Not exactly a book review
From the moment I opened this book, I knew it would be impossible for me to write a standard review of it. I couldn’t read about Joe Frazier’s memories without bumping into my own.
Joe, a correspondent for the Associated Press for 37 years who covered Central America from 1979 to 1986, and his wife Linda were dear friends of ours. Linda was a staffer on The Tico Times when she was killed in a terrorist bombing at La Penca, Nicaragua on May 30, 1984.
“Death was a part of daily life in Central America in the 1980s, and it hit us all in different ways,” Joe writes in his memoir. “Most of us lost friends and colleagues. Many of us were just numbed by the quantity of it, some of us had our lives immeasurably scarred and changed by it. Both were true of myself.”
Both were true of us, too. Life at The Tico Times would be divided forever after between Before La Penca and After La Penca.
When the war in Nicaragua began to heat up in the late ’70s, correspondents from all over began converging regularly on Costa Rica, and The Tico Times office was an obligatory stop. At any given time there were more visiting newspeople than our own staffers gathered in our small newsroom, comparing notes, catching up, checking out each other’s information.
Many of us also worked as stringers for foreign news organizations. We got to know everybody who was covering the region.
In the early ’80s, a number of the correspondents assigned to Central America decided to move to Costa Rica and use it as a base. Joe, Linda and their son Chris came here from Mexico. Joe commuted back and forth between San José and the war zones in the region.
His book focuses on El Salvador, at the time the center of desperate U.S. efforts to prevent another Nicaragua. With a masterful mix of straight reporting, colorful anecdotes and thoughtful reflection, Frazier seamlessly weaves the life (and too often, the deaths) of the correspondents chasing the story into the story itself – the unspeakable violence tearing the country and its people apart, its roots in El Salvador’s history, and the geopolitics that fueled it.
“The United States spent billions of dollars backing a string of governments trying to fend off a coalition of five ragtag rebel armies in the tiny country,” he writes. “At the peak of the fight only Israel and Egypt were getting more American military help. The Soviet bloc used the neighboring and newly leftist country of Nicaragua as a weapons conduit.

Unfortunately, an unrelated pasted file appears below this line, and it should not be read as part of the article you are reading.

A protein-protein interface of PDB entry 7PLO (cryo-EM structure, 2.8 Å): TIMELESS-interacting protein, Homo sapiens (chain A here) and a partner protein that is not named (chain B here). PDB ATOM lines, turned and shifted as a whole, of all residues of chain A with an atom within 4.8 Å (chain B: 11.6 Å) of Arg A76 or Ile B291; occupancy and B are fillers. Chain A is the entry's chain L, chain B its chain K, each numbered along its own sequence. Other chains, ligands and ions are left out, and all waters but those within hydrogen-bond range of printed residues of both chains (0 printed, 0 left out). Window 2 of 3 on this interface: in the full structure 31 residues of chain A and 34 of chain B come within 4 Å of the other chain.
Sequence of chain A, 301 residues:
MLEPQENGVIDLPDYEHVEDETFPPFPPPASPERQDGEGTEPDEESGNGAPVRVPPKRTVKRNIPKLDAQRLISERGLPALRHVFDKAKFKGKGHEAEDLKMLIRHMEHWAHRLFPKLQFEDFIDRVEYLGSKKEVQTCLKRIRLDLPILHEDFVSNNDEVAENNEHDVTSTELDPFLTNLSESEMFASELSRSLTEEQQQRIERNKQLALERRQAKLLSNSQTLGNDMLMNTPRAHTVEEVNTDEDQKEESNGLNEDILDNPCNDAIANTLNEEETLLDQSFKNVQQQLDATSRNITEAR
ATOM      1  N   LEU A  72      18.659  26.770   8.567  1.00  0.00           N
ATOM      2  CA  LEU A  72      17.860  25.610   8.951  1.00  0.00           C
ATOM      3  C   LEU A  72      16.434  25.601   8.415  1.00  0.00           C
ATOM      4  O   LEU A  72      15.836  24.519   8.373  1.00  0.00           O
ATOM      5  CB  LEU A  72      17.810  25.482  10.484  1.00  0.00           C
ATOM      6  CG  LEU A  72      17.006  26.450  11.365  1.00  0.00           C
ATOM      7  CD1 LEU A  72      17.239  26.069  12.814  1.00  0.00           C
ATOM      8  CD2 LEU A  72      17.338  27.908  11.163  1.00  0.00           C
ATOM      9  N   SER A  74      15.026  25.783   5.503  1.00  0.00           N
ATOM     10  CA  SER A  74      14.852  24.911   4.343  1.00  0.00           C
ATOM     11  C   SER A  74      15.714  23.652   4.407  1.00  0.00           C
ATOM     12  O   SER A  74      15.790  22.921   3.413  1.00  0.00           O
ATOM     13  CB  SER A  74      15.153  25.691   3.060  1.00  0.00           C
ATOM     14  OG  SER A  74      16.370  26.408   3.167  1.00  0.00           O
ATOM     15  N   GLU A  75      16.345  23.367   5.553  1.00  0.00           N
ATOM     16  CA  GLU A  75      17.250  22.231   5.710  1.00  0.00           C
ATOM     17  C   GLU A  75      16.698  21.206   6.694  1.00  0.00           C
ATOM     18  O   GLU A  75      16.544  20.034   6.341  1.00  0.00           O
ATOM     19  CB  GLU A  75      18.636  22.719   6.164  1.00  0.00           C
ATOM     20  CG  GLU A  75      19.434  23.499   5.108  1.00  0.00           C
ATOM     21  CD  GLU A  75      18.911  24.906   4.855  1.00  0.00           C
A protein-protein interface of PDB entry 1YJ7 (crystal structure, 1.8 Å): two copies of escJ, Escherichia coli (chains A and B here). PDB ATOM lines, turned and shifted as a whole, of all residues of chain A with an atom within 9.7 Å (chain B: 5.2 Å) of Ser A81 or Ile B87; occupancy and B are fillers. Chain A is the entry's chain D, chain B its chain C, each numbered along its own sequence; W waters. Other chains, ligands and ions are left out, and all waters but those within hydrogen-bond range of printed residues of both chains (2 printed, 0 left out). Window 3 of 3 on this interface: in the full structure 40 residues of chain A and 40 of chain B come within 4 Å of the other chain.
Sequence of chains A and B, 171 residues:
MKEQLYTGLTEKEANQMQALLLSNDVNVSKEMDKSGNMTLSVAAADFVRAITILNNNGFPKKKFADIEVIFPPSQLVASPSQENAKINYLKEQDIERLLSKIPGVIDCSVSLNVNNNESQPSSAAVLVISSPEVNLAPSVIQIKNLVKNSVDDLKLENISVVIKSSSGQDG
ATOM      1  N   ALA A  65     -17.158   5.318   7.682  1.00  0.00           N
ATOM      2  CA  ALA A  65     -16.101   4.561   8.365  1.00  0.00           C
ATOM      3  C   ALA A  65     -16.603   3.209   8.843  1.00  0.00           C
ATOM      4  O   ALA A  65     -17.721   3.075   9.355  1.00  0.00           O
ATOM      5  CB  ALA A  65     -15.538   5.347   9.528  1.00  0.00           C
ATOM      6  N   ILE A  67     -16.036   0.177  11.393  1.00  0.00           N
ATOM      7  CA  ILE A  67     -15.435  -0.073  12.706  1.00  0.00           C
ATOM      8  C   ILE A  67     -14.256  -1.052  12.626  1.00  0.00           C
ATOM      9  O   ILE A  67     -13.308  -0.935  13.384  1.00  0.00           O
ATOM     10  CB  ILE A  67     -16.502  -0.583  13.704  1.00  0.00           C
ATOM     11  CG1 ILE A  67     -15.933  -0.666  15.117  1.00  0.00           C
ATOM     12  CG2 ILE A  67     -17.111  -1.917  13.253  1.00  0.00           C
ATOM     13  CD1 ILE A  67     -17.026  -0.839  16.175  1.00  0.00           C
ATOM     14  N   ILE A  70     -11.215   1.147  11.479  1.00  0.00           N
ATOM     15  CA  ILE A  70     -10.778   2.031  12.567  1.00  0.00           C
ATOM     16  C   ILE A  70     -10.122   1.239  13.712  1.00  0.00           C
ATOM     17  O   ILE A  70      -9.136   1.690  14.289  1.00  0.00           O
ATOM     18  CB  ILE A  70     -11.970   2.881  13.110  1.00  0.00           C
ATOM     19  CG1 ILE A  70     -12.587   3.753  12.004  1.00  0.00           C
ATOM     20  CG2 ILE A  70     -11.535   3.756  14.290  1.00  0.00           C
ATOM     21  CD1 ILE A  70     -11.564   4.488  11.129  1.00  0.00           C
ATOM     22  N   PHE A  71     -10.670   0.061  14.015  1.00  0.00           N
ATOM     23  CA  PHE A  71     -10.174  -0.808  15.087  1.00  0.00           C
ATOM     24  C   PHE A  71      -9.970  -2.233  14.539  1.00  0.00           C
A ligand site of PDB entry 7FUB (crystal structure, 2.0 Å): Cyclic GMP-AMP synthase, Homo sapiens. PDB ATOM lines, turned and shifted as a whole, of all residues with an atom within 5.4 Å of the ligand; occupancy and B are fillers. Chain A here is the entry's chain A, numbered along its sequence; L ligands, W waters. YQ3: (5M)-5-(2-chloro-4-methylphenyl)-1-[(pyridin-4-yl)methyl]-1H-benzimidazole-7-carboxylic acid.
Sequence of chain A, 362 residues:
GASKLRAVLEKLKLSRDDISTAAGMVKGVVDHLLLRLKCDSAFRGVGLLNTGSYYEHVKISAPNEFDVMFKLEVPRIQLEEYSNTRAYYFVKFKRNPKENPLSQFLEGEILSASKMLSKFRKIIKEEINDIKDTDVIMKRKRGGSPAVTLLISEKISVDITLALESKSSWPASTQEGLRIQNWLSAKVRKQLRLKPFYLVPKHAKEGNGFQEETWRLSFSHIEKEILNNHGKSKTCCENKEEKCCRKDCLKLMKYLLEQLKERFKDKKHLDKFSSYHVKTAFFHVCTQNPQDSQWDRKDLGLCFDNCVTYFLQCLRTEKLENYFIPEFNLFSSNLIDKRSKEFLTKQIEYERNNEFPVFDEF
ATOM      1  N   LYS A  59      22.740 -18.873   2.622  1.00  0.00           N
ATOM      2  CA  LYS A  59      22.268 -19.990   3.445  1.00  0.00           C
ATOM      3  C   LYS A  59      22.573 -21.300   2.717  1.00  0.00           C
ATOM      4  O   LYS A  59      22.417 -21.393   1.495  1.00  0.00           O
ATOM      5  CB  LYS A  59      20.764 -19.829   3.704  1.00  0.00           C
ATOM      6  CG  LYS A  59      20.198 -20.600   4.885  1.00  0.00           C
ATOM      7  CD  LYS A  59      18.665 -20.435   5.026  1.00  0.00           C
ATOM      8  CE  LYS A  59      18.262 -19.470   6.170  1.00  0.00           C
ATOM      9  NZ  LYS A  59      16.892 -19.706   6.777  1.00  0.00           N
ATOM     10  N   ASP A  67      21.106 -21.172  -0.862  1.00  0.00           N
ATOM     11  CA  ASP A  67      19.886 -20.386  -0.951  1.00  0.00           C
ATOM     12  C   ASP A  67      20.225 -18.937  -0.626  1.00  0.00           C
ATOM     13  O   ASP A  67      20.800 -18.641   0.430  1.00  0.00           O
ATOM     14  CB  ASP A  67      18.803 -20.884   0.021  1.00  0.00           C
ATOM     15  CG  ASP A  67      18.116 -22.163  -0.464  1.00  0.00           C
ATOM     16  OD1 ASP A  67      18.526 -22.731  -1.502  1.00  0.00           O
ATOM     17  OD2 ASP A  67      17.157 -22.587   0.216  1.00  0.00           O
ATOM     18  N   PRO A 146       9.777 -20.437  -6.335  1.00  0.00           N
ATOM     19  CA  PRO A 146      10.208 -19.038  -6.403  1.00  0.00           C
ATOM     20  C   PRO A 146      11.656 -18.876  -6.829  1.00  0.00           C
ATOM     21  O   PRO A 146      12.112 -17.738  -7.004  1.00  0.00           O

“More lives were lost in El Salvador during the conflict than were lost by the United States in Vietnam, and the U.S. population is 60 times greater than El Salvador’s.”
Frazier cites examples of the country’s infamously grotesque inequality, which spawned and perpetuated the insurgency, which in turn sparked the interest of the Eastern Bloc, escalated U.S. paranoia and brought in the Big Guns of the Cold War.
“When nearly all of a massively impoverished class has no way out of poverty, there is a class problem that will not fix itself peacefully,” he notes.
“It was the oldest joke in El Salvador, and perhaps the most repeated: the military and government were making guerrillas faster than they could kill them. The military and oligarchy somehow never quite figured it out.”
For its part, the United States, driven by dread that another country in its backyard would slip into communism, never quite figured out how to stop supporting a status quo ever more notorious for its human-rights atrocities.
“In El Salvador in the 1980s it wasn’t hard to wake up dead, or disappeared, as the saying went,” Frazier writes. “People who knew the wrong people or had the wrong enemies or were heard saying the wrong thing or were reported by a rival in love or business to have said the wrong thing or had the wrong job or stumped for a union could be dragged from bed in the small hours by death squads and shot. Often the family was awakened and forced to watch. Nobody was immune, not even priests.”